Many people were confused by the first episode of Luck. That's not surprising: After all, series creator David Milch wrote it. So far, HBO's horse racing drama respects viewers' patience and intelligence, expecting us to devote a few hours just to understand the most basic motivations and plot points. Toss in a variety of accents and the low, grumbly voice of Nick Nolte and you get a show that gives your Rewind button a workout, for better or worse. And fortunately, the second episode, cleverly titled "Episode Two" (and directed by Hotel Rwanda helmer Terry George), clears up some of the confusion raised last week, but, frustratingly enough, by the end of the hour one might have as many questions as they did at the hour's start. We sure as hell know we do.
"Nothing Mike likes better than taking somebody else’s idea."
In "Episode Two," we learn a lot about Ace Bernstein (Dustin Hoffman). A visit with his gruff, Chi McBride-ish parole officer informs us that Ace is used to controlling his surroundings. He gets the officer to turn his back and turn on the faucet during a piss test, and mentions that "people made adjustments" so he could use the bathroom in privacy in prison.
A subsequent meeting with his old criminal associate, DiRossi (Alan Rosenberg) and a casino boss/potential investor, Cohen (Ted Levine), lays out Ace's plan. Which is to buy the racetrack, which is the only place people can legally gamble in California, and then use it as a "Trojan horse" to introduce casino games into the state. This scene places Luck solidly within the post-crash America of today, as Ace assumes the economic hardships in California will make it possible to convince Sacramento to allow new forms of gambling at the track. Because Ace is a felon, he can't legally own a track or a casino, so Cohen will act as the frontman and put his company's name on the sign for a small cut of the proceeds.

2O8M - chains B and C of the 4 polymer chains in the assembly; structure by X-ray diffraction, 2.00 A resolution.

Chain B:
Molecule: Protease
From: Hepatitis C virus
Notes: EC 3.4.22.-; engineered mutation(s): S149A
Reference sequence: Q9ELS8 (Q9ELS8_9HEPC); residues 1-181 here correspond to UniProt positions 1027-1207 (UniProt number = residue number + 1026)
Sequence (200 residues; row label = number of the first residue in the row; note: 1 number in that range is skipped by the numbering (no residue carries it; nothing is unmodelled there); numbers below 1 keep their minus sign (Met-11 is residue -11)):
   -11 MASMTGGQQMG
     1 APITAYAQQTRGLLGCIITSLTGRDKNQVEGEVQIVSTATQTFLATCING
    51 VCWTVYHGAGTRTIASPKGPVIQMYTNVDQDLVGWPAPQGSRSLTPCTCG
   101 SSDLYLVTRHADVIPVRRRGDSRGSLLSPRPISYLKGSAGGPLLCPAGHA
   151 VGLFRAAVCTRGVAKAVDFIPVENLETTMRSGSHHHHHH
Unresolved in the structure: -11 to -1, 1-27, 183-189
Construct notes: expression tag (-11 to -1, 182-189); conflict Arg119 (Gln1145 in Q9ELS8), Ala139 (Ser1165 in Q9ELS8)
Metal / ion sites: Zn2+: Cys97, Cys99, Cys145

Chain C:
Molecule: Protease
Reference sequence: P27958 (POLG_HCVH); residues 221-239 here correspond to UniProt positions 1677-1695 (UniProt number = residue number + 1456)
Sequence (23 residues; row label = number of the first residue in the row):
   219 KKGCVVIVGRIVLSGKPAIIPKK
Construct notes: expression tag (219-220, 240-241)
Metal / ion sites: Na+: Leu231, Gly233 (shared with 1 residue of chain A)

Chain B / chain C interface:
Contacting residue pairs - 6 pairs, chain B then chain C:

It's also revealed that Mike (Michael Gambon), Ace's former business partner, is one of the men for whom Ace took the fall and went to prison. Mike was once a good friend of Ace's, but he let success (and drugs) go to his head. They owned a co-op in New York City, and Mike used it to store his drugs; an annoyed Ace correcting Gus that it was a co-op, and not a condo, is another small reminder that this friendship has a definite power structure. Ace’s grandson is partying at the co-op when cops come by and find six kilos of coke. Instead of letting his grandson go to jail or turning on Mike as the Feds suggested, Ace took the wrap and spent three years behind bars.
Showing his darker side, Gus "The Greek" (Dennis Farina), Ace's loyal driver, tells Ace he'd love to kill Mike for him.
“You know what breaking legs sounds like? Branches snapping.”
Ace isn't the only character to get an origin story this week. We also learn that the old trainer Walter Smith (Nick Nolte) has a special connection to his current horse, Gettin' Up Morning. The horse sets a shockingly good time during a practice race under aspiring female jockey Rosie (Kerry Condon). Smith's interest goes beyond potential winnings, though; Gettin' Up Morning plays a major role in a terrible occurrence that lays bare the more inhumane aspect of horse-racing.
Smith explains Gettin' Up Morning's history in a depressing chat with drunken jockey Ronnie Jenkins (real-life rider Gary Stevens). Smith used to train Gettin' Up Morning's sire, a horse called Delphi; Delphi was an all-time great owned by a rich family in Kentucky. When the patriarch died the family raced through his fortune. They took out a $30 million insurance policy on Delphi and broke his legs. Smith blames himself for not being there to stop it. As Ronnie points out, Smith has a chance to make up for that with Delphi’s son.